Pakistan: Now or Never?

Perspectives on Pakistan

In the shadow of violence, Quetta’s divides multiply

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Persecution can bring people together. It can also prise them apart.

In Pakistan, so many minorities are threatened by homicidal extremists that travelling the country can feel like hopping across an archipelago of communities under varying degrees of siege.

Rarely is the impression stronger than in Quetta, the fear-filled capital of Baluchistan province, and a cauldron of the bigotry and intolerance that has poisoned so much of Pakistan’s body politic.

A wave of killings unleashed on the Hazara community has left its 500,000 members afraid to venture out of their enclaves in the east and west of the city. At least 100 have been killed in Quetta and its environs since January. Nobody has been prosecuted.

Hazaras blame Lashkar-e-Jhangvi , a Sunni militant group, for the killings. The group has stepped up its campaign against Pakistan’s Shi’ite minority this year, spreading fear from hamlets in the foothills of the Himalayas to the backstreets of Karachi. The Hazaras of Quetta, who are Shi’ites, have suffered the heaviest losses.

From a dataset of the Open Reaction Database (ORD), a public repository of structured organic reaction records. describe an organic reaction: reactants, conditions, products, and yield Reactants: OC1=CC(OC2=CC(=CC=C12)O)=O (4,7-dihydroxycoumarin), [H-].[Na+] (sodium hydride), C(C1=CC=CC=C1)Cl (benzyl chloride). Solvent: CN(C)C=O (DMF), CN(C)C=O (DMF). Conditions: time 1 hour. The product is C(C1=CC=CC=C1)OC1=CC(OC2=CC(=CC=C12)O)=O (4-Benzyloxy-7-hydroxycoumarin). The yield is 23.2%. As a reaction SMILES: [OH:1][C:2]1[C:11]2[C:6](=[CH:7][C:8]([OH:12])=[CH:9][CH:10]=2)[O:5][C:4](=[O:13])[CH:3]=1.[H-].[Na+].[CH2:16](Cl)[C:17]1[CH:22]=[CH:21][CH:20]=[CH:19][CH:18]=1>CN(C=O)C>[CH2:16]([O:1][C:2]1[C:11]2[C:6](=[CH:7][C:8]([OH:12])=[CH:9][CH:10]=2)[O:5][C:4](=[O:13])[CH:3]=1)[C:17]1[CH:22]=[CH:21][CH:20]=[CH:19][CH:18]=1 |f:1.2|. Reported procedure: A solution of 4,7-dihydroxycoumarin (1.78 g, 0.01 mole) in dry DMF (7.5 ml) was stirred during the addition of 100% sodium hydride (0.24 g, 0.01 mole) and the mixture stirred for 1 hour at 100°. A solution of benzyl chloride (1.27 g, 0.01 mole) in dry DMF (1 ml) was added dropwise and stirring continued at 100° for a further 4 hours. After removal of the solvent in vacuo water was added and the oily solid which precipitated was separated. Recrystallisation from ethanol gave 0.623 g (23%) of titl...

The killers of Quetta

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Cut-out cardboard hearts, stars and a slogan that cheerfully declares “The Earth Laughs In Flowers” adorn the classrooms of the Ummat Public School in the Pakistani city of Quetta.

The bright images cannot dispel the sense of foreboding shared by dozens of teenage girls seated at their desks, all members of the town’s Hazara community.

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